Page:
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Gerry Thornley: Fractious rivalry in store when Ireland take on Springboks

As ever with South Africa, this tour is about winning and, ideally, wining four games

Next Saturday’s eagerly anticipated renewal of the rivalry between Ireland and the Springboks is all the more remarkable for it being all of five years ago since they last met, and for both what happened on the day and its seismic aftereffects. All has changed, changed utterly.

Everything clicked for a well-oiled, settled Irish team, in peak condition early in their season, particularly in an end-game when three tries in the final 11 minutes completed a 38-3 win. It was the biggest winning margin and most points scored by Ireland in the 26 games played between the two countries since they first met in 1906.

It was also something of a freak, never to be repeated, with Schmidt admitting that the final scoreline flattered his team a little. The Springboks were at the end of their season and arguably at their lowest ebb under Allister Coetzee, or indeed ever. Famously, of course, watching in the stands at the Aviva stadium, after the full-time whistle Rassie Erasmus turned to Jacques Nienaber and resolved there and then that they would return home at the end of the season to revive the Boks.

It’s a measure of the transformative effect the pair had that within 20 months of Erasmus becoming the Boks’ head coach and Nienaber their defensive guru in March 2018, they beat England in the 2019 World Cup final in Tokyo.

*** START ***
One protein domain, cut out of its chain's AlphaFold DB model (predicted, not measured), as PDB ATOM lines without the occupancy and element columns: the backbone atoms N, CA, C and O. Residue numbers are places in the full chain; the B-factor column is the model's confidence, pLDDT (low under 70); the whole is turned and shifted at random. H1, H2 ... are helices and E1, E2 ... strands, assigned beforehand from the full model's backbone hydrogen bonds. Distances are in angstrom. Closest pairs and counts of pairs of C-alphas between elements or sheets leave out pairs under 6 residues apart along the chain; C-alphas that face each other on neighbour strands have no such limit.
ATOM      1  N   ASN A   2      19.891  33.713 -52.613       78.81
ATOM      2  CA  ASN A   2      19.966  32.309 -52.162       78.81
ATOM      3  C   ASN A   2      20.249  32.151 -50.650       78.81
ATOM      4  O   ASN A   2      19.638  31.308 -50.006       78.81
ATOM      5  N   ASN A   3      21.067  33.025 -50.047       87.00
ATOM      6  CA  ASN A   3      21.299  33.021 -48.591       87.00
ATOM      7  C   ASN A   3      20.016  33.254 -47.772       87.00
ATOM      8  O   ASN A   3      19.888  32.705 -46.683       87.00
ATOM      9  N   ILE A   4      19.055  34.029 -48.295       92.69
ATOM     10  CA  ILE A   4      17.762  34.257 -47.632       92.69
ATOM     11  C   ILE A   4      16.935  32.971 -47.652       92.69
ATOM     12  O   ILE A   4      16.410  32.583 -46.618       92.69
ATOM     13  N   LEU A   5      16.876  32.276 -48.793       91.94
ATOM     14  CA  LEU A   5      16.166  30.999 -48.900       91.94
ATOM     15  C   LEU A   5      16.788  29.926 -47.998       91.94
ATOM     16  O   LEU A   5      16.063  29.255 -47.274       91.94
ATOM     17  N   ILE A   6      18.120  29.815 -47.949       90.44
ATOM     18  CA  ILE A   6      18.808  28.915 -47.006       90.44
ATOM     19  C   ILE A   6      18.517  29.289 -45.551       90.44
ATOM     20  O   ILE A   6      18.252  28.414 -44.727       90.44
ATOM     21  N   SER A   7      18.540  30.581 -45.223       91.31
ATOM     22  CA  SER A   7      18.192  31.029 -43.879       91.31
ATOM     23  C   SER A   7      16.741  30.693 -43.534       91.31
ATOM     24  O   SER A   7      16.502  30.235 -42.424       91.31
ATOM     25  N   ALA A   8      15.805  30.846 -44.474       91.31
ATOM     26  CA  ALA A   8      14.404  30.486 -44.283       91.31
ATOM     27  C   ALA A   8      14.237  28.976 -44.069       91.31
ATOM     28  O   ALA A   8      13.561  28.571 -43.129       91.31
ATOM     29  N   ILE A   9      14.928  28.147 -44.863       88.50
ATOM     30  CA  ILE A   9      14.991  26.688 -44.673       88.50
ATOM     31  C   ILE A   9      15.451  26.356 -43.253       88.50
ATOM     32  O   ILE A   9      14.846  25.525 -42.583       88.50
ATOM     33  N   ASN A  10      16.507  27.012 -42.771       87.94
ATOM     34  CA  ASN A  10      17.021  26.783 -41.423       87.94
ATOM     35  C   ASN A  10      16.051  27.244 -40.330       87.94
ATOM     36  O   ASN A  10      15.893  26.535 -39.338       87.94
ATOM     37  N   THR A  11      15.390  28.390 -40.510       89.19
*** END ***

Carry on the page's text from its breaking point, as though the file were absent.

Jacques Nienaber is now the head coach, with Rassie Erasmus a very hands-on director of rugby who has just completed a six-month ban

Just as tellingly, far from casting aside the players from that 38-3 beating in Dublin five years ago this month, a dozen of them would take part in the World Cup final just under two years later in Tokyo.

Tendai Mtawarira started both games, Malcolm Marx and Bongi Mbonambi were the two hookers in both games, Lood de Jager and Eben Etzebeth the starting locks, and Pieter-Steph du Toit and Siya Kolisi the starting locks, with Ulster loose-head Steven Kitshoff, Francois Louw and Franco Mostert on the bench. Damian de Allende also started both games, while Handre Pollard was a replacement in Dublin and started in Tokyo.

Furthermore, all but the retired Mtawarira and Louw of that dozen, along with the injured Pollard, are in their 33-man squad and could well feature next Saturday.

Nienaber is now the head coach, with Erasmus a very hands-on director of rugby who has just completed a six-month ban after a misconduct committee for “attacking, disparaging and/or denigrating the game and match officials and not accepting the authority of match officials”.

So the Rassie sideshow will be back in town, both in front of the cameras and on the touchlines, after his utterly self-serving and successful dissection of the officials in the first Test against the Lions which induced paralysis by analysis of the officials in the second Test. All of which was borne, no doubt, out of a sense of entitlement as the World Champions and the Springboks.

Erasmus is also back in Ireland for the first time since his 18 months at the helm in Munster, since which, of course, we learned that he believes the Irish are “f**king soft” compared to the Welsh. This was revealed in the Chasing The Sun documentary, a comment that one presumes he could have had edited out if he’d been so inclined.